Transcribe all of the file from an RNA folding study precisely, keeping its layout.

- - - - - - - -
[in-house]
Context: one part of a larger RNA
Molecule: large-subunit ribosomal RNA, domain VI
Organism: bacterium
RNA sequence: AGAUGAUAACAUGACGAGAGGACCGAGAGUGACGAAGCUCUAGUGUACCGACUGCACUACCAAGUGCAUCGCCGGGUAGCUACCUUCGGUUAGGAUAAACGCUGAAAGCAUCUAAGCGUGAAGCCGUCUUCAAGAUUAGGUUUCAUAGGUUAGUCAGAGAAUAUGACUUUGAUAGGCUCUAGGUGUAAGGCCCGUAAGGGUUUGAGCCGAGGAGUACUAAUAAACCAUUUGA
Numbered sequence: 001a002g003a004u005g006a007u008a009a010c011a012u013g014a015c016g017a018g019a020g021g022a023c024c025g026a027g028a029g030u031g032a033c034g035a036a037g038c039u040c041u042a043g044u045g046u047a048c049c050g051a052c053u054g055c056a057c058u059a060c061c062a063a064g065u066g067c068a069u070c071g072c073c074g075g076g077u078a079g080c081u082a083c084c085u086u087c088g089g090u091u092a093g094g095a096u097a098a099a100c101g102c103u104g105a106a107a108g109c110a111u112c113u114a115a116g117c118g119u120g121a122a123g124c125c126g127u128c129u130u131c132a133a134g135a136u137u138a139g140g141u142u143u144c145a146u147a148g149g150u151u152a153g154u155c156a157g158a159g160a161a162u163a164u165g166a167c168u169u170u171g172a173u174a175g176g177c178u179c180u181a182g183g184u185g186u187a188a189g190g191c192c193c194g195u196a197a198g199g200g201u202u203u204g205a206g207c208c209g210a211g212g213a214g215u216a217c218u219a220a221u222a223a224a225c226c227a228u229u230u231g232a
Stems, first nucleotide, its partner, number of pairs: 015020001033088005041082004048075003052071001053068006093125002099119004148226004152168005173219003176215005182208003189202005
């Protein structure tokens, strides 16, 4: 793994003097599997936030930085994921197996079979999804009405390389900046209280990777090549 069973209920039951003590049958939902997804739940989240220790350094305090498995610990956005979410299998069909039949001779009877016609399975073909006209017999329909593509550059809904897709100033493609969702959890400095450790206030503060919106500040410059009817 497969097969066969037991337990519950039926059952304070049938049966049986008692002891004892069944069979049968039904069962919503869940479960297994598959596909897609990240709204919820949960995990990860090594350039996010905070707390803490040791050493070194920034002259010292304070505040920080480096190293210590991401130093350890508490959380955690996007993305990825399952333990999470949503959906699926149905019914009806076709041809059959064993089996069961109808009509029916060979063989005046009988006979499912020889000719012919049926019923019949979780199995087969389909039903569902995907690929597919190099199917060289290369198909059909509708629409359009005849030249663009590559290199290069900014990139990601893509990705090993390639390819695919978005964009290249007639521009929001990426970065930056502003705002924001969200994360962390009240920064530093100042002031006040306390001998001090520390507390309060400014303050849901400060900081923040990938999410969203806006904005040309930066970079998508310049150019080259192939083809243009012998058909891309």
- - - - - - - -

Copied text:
[in-house]
Context: one part of a larger RNA
Molecule: large-subunit ribosomal RNA, domain VI
Organism: bacterium
RNA sequence: AGAUGAUAACAUGACGAGAGGACCGAGAGUGACGAAGCUCUAGUGUACCGACUGCACUACCAAGUGCAUCGCCGGGUAGCUACCUUCGGUUAGGAUAAACGCUGAAAGCAUCUAAGCGUGAAGCCGUCUUCAAGAUUAGGUUUCAUAGGUUAGUCAGAGAAUAUGACUUUGAUAGGCUCUAGGUGUAAGGCCCGUAAGGGUUUGAGCCGAGGAGUACUAAUAAACCAUUUGA
Numbered sequence: 001a002g003a004u005g006a007u008a009a010c011a012u013g014a015c016g017a018g019a020g021g022a023c024c025g026a027g028a029g030u031g032a033c034g035a036a037g038c039u040c041u042a043g044u045g046u047a048c049c050g051a052c053u054g055c056a057c058u059a060c061c062a063a064g065u066g067c068a069u070c071g072c073c074g075g076g077u078a079g080c081u082a083c084c085u086u087c088g089g090u091u092a093g094g095a096u097a098a099a100c101g102c103u104g105a106a107a108g109c110a111u112c113u114a115a116g117c118g119u120g121a122a123g124c125c126g127u128c129u130u131c132a133a134g135a136u137u138a139g140g141u142u143u144c145a146u147a148g149g150u151u152a153g154u155c156a157g158a159g160a161a162u163a164u165g166a167c168u169u170u171g172a173u174a175g176g177c178u179c180u181a182g183g184u185g186u187a188a189g190g191c192c193c194g195u196a197a198g199g200g201u202u203u204g205a206g207c208c209g210a211g212g213a214g215u216a217c218u219a220a221u222a223a224a225c226c227a228u229u230u231g232a
Stems, first nucleotide, its partner, number of pairs: 015020001033088005041082004048075003052071001053068006093125002099119004148226004152168005173219003176215005182208003189202005
């Protein structure tokens, strides 16, 4: 793994003097599997936030930085994921197996079979999804009405390389900046209280990777090549 069973209920039951003590049958939902997804739940989240220790350094305090498995610990956005979410299998069909039949001779009877016609399975073909006209017999329909593509550059809904897709100033493609969702959890400095450790206030503060919106500040410059009817 497969097969066969037991337990519950039926059952304070049938049966049986008692002891004892069944069979049968039904069962919503869940479960297994598959596909897609990240709204919820949960995990990860090594350039996010905070707390803490040791050493070194920034002259010292304070505040920080480096190293210590991401130093350890508490959380955690996007993305990825399952333990999470949503959906699926149905019914009806076709041809059959064993089996069961109808009509029916060979063989005046009988006979499912020889000719012919049926019923019949979780199995087969389909039903569902995907690929597919190099199917060289290369198909059909509708629409359009005849030249663009590559290199290069900014990139990601893509990705090993390639390819695919978005964009290249007639521009929001990426970065930056502003705002924001969200994360962390009240920064530093100042002031006040306390001998001090520390507390309060400014303050849901400060900081923040990938999410969203806006904005040309930066970079998508310049150019080259192939083809243009012998058909891309």